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Challenging Lessons July 8, 2009

Posted by Andrew in Education.
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On Monday I was at a conference organised by The Interfaith Network. The theme was on young people and inter-faith work. It was great to hear stories of what folk are doing and to catch up with some friends.

In the workshop I ran we got to discussing RE lessons. I made the point that for some children or young people brought up in a strong faith family to be in RE lessons listening to different beliefs can be quite spiritually challenging and cause some inner-turmoil.

The point I was getting at was not that shouldn’t teach different faiths in RE but that:
a) as faith communities we need to help children and young people grow up in their faith engaging with other faiths early on, rather than introducing other faiths later on
b) RE teachers ought to be trained to help think through the impact of RE on pupils.

The response from folk in the session (including Christians, Jains, Muslims, Sikhs) was very warm, but recognised that they (including at least two members of SACREs) had never considered the spiritual impact of RE on pupils.

My experience is that learning about other faiths can really deepen ones own faith if done well. But it can be really challenging.

Given that people of other faiths are settled in the UK and that RE is here for the forseable future, helping young people grow in this context seems vital.

Youth Work in a digital world June 12, 2009

Posted by John Stephenson in Education, Media, Youth Work.
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I noticed an interesting article in the Times on Wednesday about the governor of California getting rid of textbooks and replacing them with digital versions. Of course his motivation is saving money.

It did make me wonder about the Bible. With the growth of the digital world and e-books will the next generation be likely to read on-line and what does that do to Bible Study and understanding

Shane HippsI need to read Shane Hipps book ‘The Hidden Power of the Electronic Media’ again but also think about the digital age. Social networking is a massive area for today’s community building. What difference might it make to learning in the future? How is involvement in the digital world affecting the way that faith develops and grows?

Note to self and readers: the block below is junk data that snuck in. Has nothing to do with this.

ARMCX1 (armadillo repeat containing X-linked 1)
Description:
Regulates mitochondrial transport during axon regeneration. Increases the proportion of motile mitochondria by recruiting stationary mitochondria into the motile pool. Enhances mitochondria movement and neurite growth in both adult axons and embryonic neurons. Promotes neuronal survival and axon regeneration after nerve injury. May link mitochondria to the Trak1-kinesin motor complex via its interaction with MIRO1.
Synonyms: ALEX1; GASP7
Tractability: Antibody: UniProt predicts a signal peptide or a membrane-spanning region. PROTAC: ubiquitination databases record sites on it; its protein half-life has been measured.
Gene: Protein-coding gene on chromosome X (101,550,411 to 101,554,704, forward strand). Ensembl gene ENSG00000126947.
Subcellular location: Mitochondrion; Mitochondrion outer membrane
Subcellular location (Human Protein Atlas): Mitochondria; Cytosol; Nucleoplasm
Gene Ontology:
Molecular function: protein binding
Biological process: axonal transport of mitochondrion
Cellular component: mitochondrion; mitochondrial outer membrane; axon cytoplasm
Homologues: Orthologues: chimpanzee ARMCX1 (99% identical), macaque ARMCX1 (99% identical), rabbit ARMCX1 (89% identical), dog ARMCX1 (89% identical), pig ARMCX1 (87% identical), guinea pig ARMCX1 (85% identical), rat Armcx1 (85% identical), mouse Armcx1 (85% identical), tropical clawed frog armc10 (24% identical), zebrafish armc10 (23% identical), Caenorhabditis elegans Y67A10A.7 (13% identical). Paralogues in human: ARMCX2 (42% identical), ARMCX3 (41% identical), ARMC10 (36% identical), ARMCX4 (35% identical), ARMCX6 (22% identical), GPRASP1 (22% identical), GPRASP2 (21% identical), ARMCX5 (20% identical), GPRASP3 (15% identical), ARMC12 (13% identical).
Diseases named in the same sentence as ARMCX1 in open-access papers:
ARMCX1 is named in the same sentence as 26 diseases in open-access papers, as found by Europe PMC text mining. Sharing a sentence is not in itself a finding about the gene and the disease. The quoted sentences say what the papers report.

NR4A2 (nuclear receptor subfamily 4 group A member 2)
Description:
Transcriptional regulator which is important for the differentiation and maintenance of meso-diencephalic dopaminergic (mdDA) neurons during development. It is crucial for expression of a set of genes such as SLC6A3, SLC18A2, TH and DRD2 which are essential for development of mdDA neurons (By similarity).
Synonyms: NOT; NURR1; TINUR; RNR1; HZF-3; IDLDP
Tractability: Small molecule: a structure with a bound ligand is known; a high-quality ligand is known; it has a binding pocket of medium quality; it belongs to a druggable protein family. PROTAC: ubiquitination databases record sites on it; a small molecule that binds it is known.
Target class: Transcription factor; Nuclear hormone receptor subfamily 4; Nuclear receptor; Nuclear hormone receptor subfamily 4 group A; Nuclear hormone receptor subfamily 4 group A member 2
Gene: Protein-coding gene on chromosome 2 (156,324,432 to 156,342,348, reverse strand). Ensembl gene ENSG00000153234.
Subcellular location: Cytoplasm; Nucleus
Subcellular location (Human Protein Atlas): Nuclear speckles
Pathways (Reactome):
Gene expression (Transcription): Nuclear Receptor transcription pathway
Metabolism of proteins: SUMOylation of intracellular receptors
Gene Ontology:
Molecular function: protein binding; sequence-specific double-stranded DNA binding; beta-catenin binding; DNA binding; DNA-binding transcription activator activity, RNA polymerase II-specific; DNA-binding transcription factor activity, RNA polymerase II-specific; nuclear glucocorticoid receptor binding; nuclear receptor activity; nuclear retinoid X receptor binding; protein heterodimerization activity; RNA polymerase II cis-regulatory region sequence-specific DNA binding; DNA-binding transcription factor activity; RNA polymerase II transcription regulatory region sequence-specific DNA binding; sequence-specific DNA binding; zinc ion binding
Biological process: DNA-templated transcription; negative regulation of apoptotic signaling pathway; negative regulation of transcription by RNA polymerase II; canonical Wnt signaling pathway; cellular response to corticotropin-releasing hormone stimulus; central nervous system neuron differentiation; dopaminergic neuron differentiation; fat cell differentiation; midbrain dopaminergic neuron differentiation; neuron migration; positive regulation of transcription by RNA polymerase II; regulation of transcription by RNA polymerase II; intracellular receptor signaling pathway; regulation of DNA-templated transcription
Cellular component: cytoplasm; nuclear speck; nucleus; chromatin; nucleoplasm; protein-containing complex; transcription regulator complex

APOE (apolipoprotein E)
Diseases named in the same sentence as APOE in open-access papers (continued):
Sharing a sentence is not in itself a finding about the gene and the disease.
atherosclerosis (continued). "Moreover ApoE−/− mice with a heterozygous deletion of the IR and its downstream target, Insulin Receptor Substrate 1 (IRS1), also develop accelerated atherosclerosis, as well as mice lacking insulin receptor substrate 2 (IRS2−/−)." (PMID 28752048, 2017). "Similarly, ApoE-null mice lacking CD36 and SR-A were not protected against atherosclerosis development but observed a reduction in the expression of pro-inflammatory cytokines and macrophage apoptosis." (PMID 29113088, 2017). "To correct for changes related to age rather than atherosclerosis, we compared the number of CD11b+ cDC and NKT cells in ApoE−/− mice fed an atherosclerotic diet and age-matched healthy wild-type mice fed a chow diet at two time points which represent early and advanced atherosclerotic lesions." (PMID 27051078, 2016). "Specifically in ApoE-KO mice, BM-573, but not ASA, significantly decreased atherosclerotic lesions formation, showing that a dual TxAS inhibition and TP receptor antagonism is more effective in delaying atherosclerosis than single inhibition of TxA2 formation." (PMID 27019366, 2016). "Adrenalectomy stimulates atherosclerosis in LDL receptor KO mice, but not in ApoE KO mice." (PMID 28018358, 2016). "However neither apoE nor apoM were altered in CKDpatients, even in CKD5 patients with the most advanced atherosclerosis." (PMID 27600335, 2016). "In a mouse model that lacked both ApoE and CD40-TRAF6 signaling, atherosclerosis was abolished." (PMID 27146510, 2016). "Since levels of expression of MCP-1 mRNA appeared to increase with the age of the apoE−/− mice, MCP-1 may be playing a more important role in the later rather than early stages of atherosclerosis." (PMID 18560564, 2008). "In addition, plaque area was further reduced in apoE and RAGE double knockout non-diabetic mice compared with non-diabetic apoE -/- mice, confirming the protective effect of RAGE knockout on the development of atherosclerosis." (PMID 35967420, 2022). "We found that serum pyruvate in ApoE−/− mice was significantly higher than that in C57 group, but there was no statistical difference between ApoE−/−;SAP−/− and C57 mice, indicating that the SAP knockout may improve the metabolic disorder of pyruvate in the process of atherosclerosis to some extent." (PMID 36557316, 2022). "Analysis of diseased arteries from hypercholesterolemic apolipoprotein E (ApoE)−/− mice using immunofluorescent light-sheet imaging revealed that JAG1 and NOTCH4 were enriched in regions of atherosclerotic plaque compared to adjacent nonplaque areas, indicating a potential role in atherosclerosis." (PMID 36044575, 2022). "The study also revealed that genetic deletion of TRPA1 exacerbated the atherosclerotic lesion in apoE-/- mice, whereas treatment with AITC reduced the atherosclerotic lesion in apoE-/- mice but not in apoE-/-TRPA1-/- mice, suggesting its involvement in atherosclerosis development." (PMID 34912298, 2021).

Faith Schools and Neutrality April 20, 2009

Posted by John Stephenson in Education.
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The 5live phone in this morning did it’s normal trick – got me cross!  The subject was faith schools and apart from  Nicky Cambell being provocative ( I know it’s his job) I found the quality of contributions mediocre.

We had the ‘I don’t want my taxes to pay for religious schools’ – because of course religious people don’t pay taxes!. We had the children are being indoctrinated comment – as if the alternative to a faith school is some sort of neutral value free education.

When are we going to wake up to the fact that the alternative to faith schools is not neutral but a set of other values altogether. The choice is between a set of values – some influenced by a faith perspective – others equally influenced by a different set of values – often unspoken secular ones. We need to be honest and open about our values – at least that’s what faith schools are doing.

I think ‘Indoctrination, Education & God’ should be compulsory reading for all in Education. At least then we’d begin to be alerted to the reality of what lies behind our approach to education.

When Christians have worked out why being involved in education is a good thing for all the students in their care, when they can articulate why the values that underpin their approach to education are not just about passing on faith but about helping all to reach their God-given potential, then the dialogue can really begin. Let’s do that and speak out firmly because to keep quiet is to ignore the needs of the young people we supposedly care so much about.